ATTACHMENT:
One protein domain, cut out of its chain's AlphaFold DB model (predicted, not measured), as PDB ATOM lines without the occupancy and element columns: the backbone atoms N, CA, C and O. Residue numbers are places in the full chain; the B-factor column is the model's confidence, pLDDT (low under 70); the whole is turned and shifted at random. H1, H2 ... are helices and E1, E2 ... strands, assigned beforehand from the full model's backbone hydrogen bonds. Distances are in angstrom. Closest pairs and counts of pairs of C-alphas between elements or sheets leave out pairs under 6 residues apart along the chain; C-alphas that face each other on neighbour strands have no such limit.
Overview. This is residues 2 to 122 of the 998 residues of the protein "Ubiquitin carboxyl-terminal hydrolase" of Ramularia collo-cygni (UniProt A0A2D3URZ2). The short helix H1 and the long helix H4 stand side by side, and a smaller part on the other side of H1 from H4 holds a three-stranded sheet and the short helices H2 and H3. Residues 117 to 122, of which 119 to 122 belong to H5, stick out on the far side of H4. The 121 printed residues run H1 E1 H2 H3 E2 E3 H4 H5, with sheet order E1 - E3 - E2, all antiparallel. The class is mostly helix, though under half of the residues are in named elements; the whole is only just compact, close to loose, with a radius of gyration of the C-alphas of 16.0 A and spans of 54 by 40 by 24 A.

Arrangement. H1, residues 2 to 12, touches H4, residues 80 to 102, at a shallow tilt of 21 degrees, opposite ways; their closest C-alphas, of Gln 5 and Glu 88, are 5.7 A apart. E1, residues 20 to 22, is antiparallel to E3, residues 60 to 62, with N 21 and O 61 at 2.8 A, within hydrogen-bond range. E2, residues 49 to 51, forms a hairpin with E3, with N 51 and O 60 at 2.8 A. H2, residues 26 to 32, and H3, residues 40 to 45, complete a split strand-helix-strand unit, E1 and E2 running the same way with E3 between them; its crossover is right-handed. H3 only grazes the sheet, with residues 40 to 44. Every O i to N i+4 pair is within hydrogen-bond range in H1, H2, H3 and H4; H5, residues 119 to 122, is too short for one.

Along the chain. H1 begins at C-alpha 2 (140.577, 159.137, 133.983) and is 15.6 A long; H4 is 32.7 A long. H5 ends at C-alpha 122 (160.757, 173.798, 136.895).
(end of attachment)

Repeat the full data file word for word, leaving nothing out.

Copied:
One protein domain, cut out of its chain's AlphaFold DB model (predicted, not measured), as PDB ATOM lines without the occupancy and element columns: the backbone atoms N, CA, C and O. Residue numbers are places in the full chain; the B-factor column is the model's confidence, pLDDT (low under 70); the whole is turned and shifted at random. H1, H2 ... are helices and E1, E2 ... strands, assigned beforehand from the full model's backbone hydrogen bonds. Distances are in angstrom. Closest pairs and counts of pairs of C-alphas between elements or sheets leave out pairs under 6 residues apart along the chain; C-alphas that face each other on neighbour strands have no such limit.
Overview. This is residues 2 to 122 of the 998 residues of the protein "Ubiquitin carboxyl-terminal hydrolase" of Ramularia collo-cygni (UniProt A0A2D3URZ2). The short helix H1 and the long helix H4 stand side by side, and a smaller part on the other side of H1 from H4 holds a three-stranded sheet and the short helices H2 and H3. Residues 117 to 122, of which 119 to 122 belong to H5, stick out on the far side of H4. The 121 printed residues run H1 E1 H2 H3 E2 E3 H4 H5, with sheet order E1 - E3 - E2, all antiparallel. The class is mostly helix, though under half of the residues are in named elements; the whole is only just compact, close to loose, with a radius of gyration of the C-alphas of 16.0 A and spans of 54 by 40 by 24 A.

Arrangement. H1, residues 2 to 12, touches H4, residues 80 to 102, at a shallow tilt of 21 degrees, opposite ways; their closest C-alphas, of Gln 5 and Glu 88, are 5.7 A apart. E1, residues 20 to 22, is antiparallel to E3, residues 60 to 62, with N 21 and O 61 at 2.8 A, within hydrogen-bond range. E2, residues 49 to 51, forms a hairpin with E3, with N 51 and O 60 at 2.8 A. H2, residues 26 to 32, and H3, residues 40 to 45, complete a split strand-helix-strand unit, E1 and E2 running the same way with E3 between them; its crossover is right-handed. H3 only grazes the sheet, with residues 40 to 44. Every O i to N i+4 pair is within hydrogen-bond range in H1, H2, H3 and H4; H5, residues 119 to 122, is too short for one.

Along the chain. H1 begins at C-alpha 2 (140.577, 159.137, 133.983) and is 15.6 A long; H4 is 32.7 A long. H5 ends at C-alpha 122 (160.757, 173.798, 136.895).